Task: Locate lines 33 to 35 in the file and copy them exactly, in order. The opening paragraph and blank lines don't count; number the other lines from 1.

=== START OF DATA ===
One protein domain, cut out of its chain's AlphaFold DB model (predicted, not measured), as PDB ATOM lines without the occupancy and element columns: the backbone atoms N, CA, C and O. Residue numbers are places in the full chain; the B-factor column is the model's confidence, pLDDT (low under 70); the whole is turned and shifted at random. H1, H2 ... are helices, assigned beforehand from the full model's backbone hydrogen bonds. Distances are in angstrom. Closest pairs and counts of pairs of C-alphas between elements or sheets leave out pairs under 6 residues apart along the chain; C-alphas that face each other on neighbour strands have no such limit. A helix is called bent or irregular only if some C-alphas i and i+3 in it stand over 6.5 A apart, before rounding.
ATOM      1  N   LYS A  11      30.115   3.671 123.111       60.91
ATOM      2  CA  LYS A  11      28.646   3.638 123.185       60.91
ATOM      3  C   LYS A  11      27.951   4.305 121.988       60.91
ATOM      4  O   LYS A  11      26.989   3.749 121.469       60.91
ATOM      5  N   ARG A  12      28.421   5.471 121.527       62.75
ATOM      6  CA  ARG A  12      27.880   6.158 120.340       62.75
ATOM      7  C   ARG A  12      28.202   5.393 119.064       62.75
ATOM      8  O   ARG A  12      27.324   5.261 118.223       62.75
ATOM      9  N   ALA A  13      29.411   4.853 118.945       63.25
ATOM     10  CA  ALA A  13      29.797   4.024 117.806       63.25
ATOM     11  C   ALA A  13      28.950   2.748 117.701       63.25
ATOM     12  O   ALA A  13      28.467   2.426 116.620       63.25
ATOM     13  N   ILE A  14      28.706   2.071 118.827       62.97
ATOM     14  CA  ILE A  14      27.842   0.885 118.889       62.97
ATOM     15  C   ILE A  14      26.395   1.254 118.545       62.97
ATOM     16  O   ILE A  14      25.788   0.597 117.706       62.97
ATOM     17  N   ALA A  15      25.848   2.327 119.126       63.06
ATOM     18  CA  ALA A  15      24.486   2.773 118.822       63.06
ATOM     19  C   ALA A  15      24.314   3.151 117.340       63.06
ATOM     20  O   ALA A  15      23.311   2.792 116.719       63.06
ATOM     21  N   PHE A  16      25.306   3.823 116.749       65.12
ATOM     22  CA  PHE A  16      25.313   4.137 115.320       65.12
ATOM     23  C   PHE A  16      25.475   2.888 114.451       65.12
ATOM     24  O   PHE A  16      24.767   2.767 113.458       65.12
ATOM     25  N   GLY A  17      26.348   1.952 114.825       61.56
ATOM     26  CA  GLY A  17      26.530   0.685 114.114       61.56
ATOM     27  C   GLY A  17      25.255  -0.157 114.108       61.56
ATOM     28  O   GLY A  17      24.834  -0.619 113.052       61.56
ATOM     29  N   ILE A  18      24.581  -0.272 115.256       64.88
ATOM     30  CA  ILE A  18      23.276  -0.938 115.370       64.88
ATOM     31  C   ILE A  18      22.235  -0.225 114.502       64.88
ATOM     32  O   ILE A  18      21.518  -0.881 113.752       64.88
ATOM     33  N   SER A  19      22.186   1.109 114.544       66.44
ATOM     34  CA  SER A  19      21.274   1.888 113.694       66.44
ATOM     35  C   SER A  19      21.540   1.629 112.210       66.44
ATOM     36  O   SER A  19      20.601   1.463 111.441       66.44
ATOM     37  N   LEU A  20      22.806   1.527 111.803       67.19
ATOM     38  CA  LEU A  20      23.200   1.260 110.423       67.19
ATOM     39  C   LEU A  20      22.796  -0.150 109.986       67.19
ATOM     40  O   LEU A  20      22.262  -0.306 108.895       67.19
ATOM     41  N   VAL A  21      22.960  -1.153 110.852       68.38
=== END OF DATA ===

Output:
ATOM     33  N   SER A  19      22.186   1.109 114.544       66.44
ATOM     34  CA  SER A  19      21.274   1.888 113.694       66.44
ATOM     35  C   SER A  19      21.540   1.629 112.210       66.44